Mature Potatoes – Now What?
When potato vines wither and die the potatoes are mature. They won’t grow anymore. Leave them in the ground at least 14 more days to allow time for their skin to thicken. This is the easiest way for the potatoes to cure. It goes a long way towards reducing bruising and rot in storage.
If for some reason you have to take them out of the ground right away you’ll have to go to a bit more trouble: Lay out the blemish free potatoes in a dark place at 50 to 65 degrees F with humidity of 85-95% about 10 to 14 days to give the skins time to harden before storage.
Handling Potatoes at Harvest
Harvest in dry conditions if possible. Let the potatoes air dry for an hour or two after removing from the soil. Just enough so the soil dries and can be gently brushed off using your hand or a soft cloth.
DO NOT WASH the potatoes that you plan to store.
Separate bruised or damaged potatoes. They’re ok for eating, but won’t store.
Long Term Storage
Potatoes can be stored for a week or two at room temperature. But long term storage requires different conditions.
There are about as many ways to approach potato storage as there are gardeners. You can store your potatoes in bins, wood crates, burlap or mesh bags. If you’re fortunate enough to have a cellar — it’ll be the perfect place to keep them.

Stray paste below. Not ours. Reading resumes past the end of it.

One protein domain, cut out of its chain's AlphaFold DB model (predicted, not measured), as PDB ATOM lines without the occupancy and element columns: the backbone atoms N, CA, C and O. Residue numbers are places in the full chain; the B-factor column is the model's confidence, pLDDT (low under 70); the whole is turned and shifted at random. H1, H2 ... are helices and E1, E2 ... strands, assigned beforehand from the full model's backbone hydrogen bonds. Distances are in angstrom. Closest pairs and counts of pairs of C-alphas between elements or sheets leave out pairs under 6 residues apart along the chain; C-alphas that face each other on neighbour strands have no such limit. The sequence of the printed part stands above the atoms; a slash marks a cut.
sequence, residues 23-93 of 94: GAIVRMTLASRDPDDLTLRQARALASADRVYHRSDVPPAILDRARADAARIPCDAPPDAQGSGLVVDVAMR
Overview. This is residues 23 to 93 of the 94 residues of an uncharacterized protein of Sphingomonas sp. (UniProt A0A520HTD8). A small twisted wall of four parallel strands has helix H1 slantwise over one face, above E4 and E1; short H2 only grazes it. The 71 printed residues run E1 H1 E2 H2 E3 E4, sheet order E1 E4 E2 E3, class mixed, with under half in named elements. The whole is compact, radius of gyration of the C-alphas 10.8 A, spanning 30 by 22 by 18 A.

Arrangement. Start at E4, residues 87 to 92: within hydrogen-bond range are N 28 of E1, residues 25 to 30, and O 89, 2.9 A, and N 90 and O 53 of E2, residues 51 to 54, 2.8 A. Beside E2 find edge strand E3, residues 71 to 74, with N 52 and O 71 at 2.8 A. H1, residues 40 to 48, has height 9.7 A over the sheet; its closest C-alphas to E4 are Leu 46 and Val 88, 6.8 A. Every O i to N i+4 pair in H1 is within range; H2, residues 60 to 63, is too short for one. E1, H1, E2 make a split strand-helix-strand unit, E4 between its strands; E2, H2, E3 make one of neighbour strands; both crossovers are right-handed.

If you’re to get the long term storage you want, your method of storage should meet the following 4 conditions:
- Be cool (about 40 to 50 degrees F)
- High humidity. (You don’t want a build up of water. That will cause rot. Just high humidity. If too dry potatoes will shrivel.)
- It should allow the potatoes to breath. (For example, burlap bags keep the light out but allow air to circulate in the bag.)
If you can meet these requirements you’ll be able to keep your potatoes for another 3 to 6 months.
Conditions Not Right?
Most modern homes don’t have a suitable place to meet the requirements for long term potato storage.
If that’s the case with you (it is with me) there is something else that works great — especially if you don’t have voles that eat your potatoes.
Leave the Potatoes in the Ground
The earth has almost ideal storage conditions for potatoes. Dark, cool and moist.
I make sure mine stay heavily mulched to keep them cool and dark. My soil has excellent drainage, so I don’t have to worry about rot that would result if the potatoes stayed wet.
The way we enjoy potatoes, mine will probably be long gone before a hard freeze. But if I do have potatoes remaining, I’ll pile on another foot of straw to protect them from frost and freeze. Then, harvest as needed.
With a little planning and care you can enjoy your bounty of potatoes into the fall and winter.
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